Albert Sumell, a professor of economics and the faculty union’s chief negotiator, said the union understands something must be done to address the budget deficit and declining revenues. But the measures being taken are one-sided and will harm the school’s integrity and future viability.

Clutter pointed out that YSU’s athletic budget will rise by $885,000, and non-academic spending is set to rise by about $4 million.

“I’m not advocating cutting athletic spending,” Sumell said. “But we don’t have to increase it by $885,000 either. That amount is more than enough to cover the salaries of all the faculty being cut. We could keep the athletic budget the same and still keep the faculty.”

Ron Strollo, athletic director, said the increase in his budget is actually a restoration from previous levels.

“It’s not an apples to apples comparison,” Strollo said, “because the increase is based on a COVID year. For the previous budget, we were entering a precarious situation and had either not filled or laid off 22 positions and made a variety of other cuts because we knew we’d be down on external revenue.

“This year’s budget reflects the reinstating of some of those positions, which makes it look like a significant increase.”

Strollo said about $250,000 of his department’s budget increase reflects rises in scholarships. The department’s annual budget is roughtly $16 million.

“A third of our budget is scholarships,” Strollo said. “When tuition, fees, room and board are increasd, that affects our budget negatively. But the corresponding revenue it brings in comes back to the university [and not our department]. So it eliminates the increase [in spending].”

Strollo pointed out that recent the addition of three sports teams are part of a university initiative to increase enrollment. 

“We had a little over 400 student-athletes a few years ago and now we are up to 535,” he said. “We added women’s lacrosse, a men’s swimming team and doubled the size of our cross country team. We did that to help stop the decline in enrollment.”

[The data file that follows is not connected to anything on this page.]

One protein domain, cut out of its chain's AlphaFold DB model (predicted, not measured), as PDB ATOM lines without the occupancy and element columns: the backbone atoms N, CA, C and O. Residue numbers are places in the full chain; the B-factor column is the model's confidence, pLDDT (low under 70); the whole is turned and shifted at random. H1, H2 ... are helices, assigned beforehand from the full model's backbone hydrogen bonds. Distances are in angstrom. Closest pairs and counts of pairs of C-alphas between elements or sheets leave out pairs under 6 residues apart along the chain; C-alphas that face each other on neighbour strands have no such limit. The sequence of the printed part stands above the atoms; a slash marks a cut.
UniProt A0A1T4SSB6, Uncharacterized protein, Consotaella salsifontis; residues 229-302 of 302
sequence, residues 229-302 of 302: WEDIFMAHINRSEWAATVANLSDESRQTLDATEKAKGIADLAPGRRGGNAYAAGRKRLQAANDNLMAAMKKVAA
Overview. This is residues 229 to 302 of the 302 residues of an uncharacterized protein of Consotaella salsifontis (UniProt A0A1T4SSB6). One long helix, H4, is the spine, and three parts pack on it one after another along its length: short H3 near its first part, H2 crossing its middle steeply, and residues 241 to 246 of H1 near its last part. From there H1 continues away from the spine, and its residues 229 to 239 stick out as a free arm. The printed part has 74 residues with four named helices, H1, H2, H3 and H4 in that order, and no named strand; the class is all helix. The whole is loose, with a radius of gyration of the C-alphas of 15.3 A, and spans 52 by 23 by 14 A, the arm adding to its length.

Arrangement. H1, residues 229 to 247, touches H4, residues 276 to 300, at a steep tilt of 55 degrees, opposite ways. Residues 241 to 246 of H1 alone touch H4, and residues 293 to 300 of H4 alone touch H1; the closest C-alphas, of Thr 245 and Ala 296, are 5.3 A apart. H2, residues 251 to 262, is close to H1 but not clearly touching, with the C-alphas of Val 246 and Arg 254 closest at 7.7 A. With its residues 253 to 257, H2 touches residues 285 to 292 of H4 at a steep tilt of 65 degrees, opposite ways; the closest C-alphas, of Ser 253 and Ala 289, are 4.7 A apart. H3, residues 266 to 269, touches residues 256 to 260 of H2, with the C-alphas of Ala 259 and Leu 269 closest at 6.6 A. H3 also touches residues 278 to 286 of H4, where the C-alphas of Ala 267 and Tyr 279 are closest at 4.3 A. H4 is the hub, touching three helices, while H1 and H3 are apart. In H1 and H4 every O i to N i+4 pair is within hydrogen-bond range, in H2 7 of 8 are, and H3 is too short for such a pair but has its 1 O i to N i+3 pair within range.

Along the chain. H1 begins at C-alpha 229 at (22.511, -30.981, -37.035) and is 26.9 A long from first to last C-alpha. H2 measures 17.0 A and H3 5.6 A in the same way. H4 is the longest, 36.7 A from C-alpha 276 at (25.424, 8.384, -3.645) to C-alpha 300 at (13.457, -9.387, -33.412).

Thursday’s rally was organized after student and community groups notified the union that they wanted to lend their support to fighting academic cuts. Several student representatives spoke at the rally to show their support 

Mark Vopat, a professor of philosophy and the faculty union’s spokesman, said the board hasn’t given the same degree of scrutiny to non-academic departments as it has to faculty.

He said the elimination of the Center for Islamic Studies and the Center for Judaic and Holocaust Studies could be avoided because the professors being cut – Mustansir Mir and Jacob Labentz – are endowed chair positions.

“The [endowments] have money to offset the cost of those positions, but the university refuses to look at that option,” Vopat said.

“It’s been a one-sided approach to the problem,” he continued. “No one is advocating getting rid of varsity athletics. But maybe it’s not time to grow athletics. And we haven’t seen the same cuts on the administrative side, the same loss of positions.”

Vopat said that more full-time lecturers will be cut in January, and 24 faculty who took buyouts recently were never replaced.

“At what point do we stop?,” he asked. “You can’t cut all the way to financial stability.”

Vopat said the union has also proposed stepping up the recruitment of international students as a way to offset declining enrollment and the area’s shrinking population.

Pictured: Albert Sumell, YSU professor of economics and chief negotiator for the YSU-OEA, addresses those gathered.

Copyright 2022 The Business Journal, Youngstown, Ohio.